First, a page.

Where is Home?

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Walking down the Drag in Austin one day, I came upon the house I used to live in, passing by on a flatbed truck, cut neatly in two pieces. I was surprised to see the interior doors I had painted in my nascent expressionist style.

It was a good house for me in my art school days. My guess is that it was built for servants, or maybe slaves, sometime in the 1800’s. There was no kitchen but there was a bathroom with a clawfoot tub. I rented it from a bank trust department for $25 a month. It had a large front room, a bedroom, bathroom and a room I worked to convert into a real kitchen. I parked my motorcycle out front. There was no yard, just a few feet between the front steps and the street. Across the street — this was 22nd and Pearl — there was a fraternity house.

The walls had no insulation, so it was dang cold in winter and sweltering in the summer. AC was a luxury in those days and this house had never dreamed so high. All my hippy friends kept trying to entice me to move; it was a coveted domicile. They wanted it.

So, I parked my motorcycle out front, a bumpy few feet between the house and the street. The UT art department was five minutes away to the other side of the campus. One day my brother called just as I was getting ready to leave for class, telling me to stay put. There was a guy on the tower shooting anything that moved. Several people had already been killed. I realized then that I had been hearing small planes and helicopters and strange popping sounds.

That was a turning point in American culture, but my life continued on its timeline as I looked for a home, wondering where my roots were. I have found them since in my marriage, my obsession with language and art.

Seeing the old homestead trucking down the street brought no sense of nostalgia, just a kind of amazement at the coincidence that I was walking down the street on a visit from France at that moment. The thought crossed my mind that perhaps it planned this moment as a goodbye; I said a silent goodbye to it, hoping someone had bought it to take to the country to live in. It was a good house.

My family had moved eight times by my count before I was ten years old, at least during my short lifetime; I knew they moved often before I was born. The family never moved again once they made that eighth move to a country house, but I was sent to a private school at age 12 and have carried on that restless peripatetic family tradition ever since.

I did stay in one place for 22 years, but once the 200 year old house in France had gotten its deserved makeover, I was on the road again. I have two opposite desires. I want to settle down and I want to see foreign places. My wife is the same, but she’s a bit more anchored to where the offspring are than I am.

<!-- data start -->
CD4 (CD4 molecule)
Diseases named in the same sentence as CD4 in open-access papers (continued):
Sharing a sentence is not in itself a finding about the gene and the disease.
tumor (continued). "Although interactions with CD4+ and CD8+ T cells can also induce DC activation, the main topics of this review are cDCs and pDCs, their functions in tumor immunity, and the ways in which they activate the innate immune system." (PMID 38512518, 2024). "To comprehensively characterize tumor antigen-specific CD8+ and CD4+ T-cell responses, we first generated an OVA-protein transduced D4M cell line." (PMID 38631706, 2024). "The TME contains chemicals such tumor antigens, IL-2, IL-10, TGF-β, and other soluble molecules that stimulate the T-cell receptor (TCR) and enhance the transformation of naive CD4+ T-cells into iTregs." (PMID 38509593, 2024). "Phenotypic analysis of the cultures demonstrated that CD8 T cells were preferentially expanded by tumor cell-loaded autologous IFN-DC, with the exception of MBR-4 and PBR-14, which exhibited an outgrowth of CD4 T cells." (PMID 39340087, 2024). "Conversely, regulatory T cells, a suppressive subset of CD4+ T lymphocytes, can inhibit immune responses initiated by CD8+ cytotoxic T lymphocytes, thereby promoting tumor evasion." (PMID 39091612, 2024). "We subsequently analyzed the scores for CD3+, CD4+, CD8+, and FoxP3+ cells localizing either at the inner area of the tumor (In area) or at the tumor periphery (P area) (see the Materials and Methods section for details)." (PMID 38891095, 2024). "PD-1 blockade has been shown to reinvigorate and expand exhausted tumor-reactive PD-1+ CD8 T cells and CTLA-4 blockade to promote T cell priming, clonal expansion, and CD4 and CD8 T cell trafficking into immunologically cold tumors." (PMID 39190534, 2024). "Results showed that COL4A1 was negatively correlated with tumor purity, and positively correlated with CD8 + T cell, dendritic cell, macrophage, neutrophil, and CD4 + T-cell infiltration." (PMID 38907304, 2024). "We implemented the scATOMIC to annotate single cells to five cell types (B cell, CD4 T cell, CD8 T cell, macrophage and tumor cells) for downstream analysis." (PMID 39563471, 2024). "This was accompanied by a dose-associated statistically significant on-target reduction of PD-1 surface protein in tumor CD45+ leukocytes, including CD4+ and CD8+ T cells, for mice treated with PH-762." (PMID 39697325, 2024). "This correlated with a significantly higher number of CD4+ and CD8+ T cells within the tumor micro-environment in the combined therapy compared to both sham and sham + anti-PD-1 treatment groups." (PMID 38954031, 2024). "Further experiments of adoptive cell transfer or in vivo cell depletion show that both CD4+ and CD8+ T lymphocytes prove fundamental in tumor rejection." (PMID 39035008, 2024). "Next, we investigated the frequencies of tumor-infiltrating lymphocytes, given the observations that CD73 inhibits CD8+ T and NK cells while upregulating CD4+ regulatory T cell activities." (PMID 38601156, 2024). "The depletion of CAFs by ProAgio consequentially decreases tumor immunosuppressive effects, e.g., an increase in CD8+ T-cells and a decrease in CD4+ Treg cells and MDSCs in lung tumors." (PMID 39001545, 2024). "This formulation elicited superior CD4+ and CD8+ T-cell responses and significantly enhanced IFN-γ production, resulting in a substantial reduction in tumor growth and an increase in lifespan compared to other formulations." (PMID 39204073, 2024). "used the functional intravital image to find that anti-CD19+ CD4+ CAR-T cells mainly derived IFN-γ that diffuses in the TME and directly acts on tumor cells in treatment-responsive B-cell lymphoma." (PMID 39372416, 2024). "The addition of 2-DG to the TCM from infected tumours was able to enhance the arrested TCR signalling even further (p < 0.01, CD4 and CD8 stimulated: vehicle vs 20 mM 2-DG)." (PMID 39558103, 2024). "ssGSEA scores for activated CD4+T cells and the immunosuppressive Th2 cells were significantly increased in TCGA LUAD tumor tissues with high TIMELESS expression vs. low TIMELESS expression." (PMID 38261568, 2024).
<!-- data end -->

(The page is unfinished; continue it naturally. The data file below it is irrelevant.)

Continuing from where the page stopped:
But, home, what is it? Never mind where it is. At this point, having lived so many different places, it’s an eccentric list of qualities. Language figures into this for me. I like that every language carries its own vision of life. I could almost make my home in a language, learning a different optic on life, from its linguistic music and how another language puts the world together.

I have a photographer friend who can only work by traveling the world because he needs the shock of foreign scenes to wake up his aesthetic sense. I’m kind of like that with language. Every new language carries surprising ideas to consider. If an idea or behaviour seem intriguing or better than what I know, I try it on for size. Sometimes I find a more comfortable way of being human.

And yet, every culture is limited. It is conditioned by history, local conditions and environment. Every culture has something unique, specific, and yet leaves things out, too. Every language will always carry the spirit of a particular vision, which was formed over a millennia. I’m fascinated by what a different culture knows that I don’t, simply because I was raised in twentieth century Texan America.

Don’t think I approach this rationally only, however. I’m talking about feeling values, the way relationships, family connections, love, relation to nature — both extrinsic and intrinsic — are understood. I’m talking about how the body is allowed to move, how the vocal chords sound the language, how meet-and-greet functions, how respect is expressed or not expressed, how people touch each other.

All this and more is where and what home is to me. It’s the light shining in the human heart and soul, expressed through language in its many forms. I like a physical domicile too, of course, and I’m demanding about aesthetics and functionality, but once in place, language and ideas are where my roots are.

Written by

I occasionally write fiction and also about creativity, loving, language learning and travel. I’m a longtime painter and reader.

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